This was one of the first recipes that I marked as one I wanted to try when I first bought Yotam Ottolengi’s cookbook Plenty. Soups are known for being cheap, easy, and healthy, and also a good way to use up wilty looking vegetables. I’ve been wanting to get into making soup for a long time! The problem with this soup is that you have to make the vegetable broth from scratch, which requires 1.5 hrs of simmering on the stove, so it seems like a good thing to get started on midday. So making soup seems like a perfect sunday afternoon activity! You pretty much have to make the broth and dumpling batter in advance, and then you are ready to go to make the soup 5-10 minutes before you want to eat it.
I went grocery shopping in preparation for this last night, and decided to make this broth after going to brunch this morning. The online recipe appears here but since it looks pretty different than the one from the book here are the ingredients listed in the book:
Ingredients for the broth: 3 tbsp olive oil, 3 carrots, peeled and cut into sticks, 5 celery stalks, cut into chunks, 1 large onion, quartered, 1/2 celeriac, 7 garlic cloves, peeled, 5 thyme sprigs, 2 small bunches of parsley, 10 black peppercorns, 3 bay leaves, and 8 prunes.
Ingredients for the dumplings: 1/2 lb russet potato, peeled and diced, 1.5 cups peeled and diced parsnips, 1 garlic clove, peeled, 2 tbsp butter, 1/2 cup self rising flour (to make self rising flour, combine 1 cup flour, 1.25 tsp baking powder and a pinch of salt), 1/3 cup semolina, 1 egg, salt and pepper.
I had never heard of a celeriac before, so I looked it up on wikipedia. Apparently it a variety of celery with a bloated root, and looks something like this:
Thankfully Berkeley bowl has strange things like this, and hopefully your grocery store does too!
The spice aisle in the bulk foods section also came in handy for this recipe as I was able to buy just enough black peppercorns and bay leaves for the broth for 25 cents each, enough prunes for 80 cents, and semolina for the dumplings for 38 cents.
Ok so the prunes are not very beautiful, but all of the root vegetables for the soup were quite lovely.
To make the broth, I heated up the olive oil in a pan and got to work cleaning and washing my vegetables. I cut off the skin parts of the celeriac and diced it up and added it to the carrots, celery, and onion.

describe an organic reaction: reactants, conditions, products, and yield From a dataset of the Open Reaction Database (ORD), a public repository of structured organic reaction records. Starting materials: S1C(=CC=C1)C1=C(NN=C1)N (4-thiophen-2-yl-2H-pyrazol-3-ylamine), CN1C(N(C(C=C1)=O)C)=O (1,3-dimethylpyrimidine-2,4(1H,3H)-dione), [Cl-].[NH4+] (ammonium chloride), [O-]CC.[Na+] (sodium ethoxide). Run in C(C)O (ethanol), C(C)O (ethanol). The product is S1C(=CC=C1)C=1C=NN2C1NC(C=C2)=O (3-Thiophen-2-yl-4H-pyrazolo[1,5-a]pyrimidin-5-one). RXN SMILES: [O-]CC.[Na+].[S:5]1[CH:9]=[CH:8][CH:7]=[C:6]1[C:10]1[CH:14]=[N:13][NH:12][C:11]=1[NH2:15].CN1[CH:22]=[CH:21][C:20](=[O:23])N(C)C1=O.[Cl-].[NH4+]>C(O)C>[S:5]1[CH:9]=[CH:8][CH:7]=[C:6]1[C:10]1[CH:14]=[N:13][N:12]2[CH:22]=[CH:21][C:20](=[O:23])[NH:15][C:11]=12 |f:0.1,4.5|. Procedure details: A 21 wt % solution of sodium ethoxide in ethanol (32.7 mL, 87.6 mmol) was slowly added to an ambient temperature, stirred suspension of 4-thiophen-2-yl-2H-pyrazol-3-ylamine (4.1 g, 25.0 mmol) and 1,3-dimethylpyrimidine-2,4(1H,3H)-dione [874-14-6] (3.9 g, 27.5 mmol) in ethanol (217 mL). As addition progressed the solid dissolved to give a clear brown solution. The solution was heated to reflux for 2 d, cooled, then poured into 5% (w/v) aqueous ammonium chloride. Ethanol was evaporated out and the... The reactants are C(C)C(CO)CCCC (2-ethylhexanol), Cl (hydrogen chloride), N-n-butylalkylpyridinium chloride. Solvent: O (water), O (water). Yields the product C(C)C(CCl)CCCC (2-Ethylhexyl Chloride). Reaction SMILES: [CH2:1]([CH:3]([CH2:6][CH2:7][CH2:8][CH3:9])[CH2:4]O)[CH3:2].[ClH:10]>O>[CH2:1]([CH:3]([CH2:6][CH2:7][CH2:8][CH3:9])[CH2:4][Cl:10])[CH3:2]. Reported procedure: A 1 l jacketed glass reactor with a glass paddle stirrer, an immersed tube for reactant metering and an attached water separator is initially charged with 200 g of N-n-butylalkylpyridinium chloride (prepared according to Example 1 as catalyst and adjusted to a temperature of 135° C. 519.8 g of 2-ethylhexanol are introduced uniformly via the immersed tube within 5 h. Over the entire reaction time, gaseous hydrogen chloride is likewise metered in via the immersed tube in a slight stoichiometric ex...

I didn’t want to bother peeling 7 garlic cloves so I just mashed them up in my garlic crusher – I figured that was okay. Let’s hope so! Here is the mirepoix (fancy french term for carrots, celery, onion) plus the celeriac and the prunes:
Luckily Berkeley bowl also had fresh thyme springs – I’m considering starting a little herb garden now with some mint and basil and thyme since I’ve been using so many fresh herbs in my cooking these days. I’ve heard they are easy and do not require too much of a green thumb! I grow lots of plants for my research but the plants we choose to grow for research are known for being easy and I have a greenhouse staff to help me out with pesky things like watering them :) I added the rest of the herbs, covered it in cold water, and then left it to simmer for 1.5 hours.
After I got the brother set up, I started on the dumplings. I diced the whole potato and parsnip as I figured exact measurements didn’t matter for this kind of recipe.
I diced and boiled them in water with a garlic clove and tested them out with a fork to see if they were soft.
When soft enough, I drained them into a colander in the sink.
Then I quickly washed out the pan and put them back in the pan on the stove and added 2 tbsp butter. Yum!
Next, I mashed the potatoes, garlic, turnips and butter. It smelled so good!
I quickly made some self-rising flour with 1 cup flour, 1.25 tsp baking powder, and a pinch of salt.
Then I added the flour, semolina, egg, salt and pepper to the mash and mixed it all well. It smelled so good!
I transferred it to a plastic mixing bowl, covered it in plastic wrap, and moved it to the fridge.
So there you go, make the broth and the dumpling batter far in advance, and then you are ready to go to make the soup fresh whenever you want. So admittedly, I’ve never made a vegetable broth from scratch before. What do you do with all of the vegetables after you strain the away from the broth? Here they are, don’t they look so pretty?
I asked my chef friend and she says she just throws them out. That seems sort of wasteful to me, so I decided to remove the thyme and bay leaves, add water, and blended them up with my handy immersion blender and make vegetable soup. It looked pretty ugly so I will spare you the picture of it :P But here is the completed vegetable broth after I strained all of the vegetables out of it.
So when you are ready for the soup, reheat the broth and ring some salted water to a light simmer in a separate pan. Dip a teaspoon into water and use it to spoon out the dumpling mix into the water. Once the dumplings come to the surface, leave it to simmer for 30 seconds, remove from the water and place into broth.
And here is the final product, parsnip dumpling soup!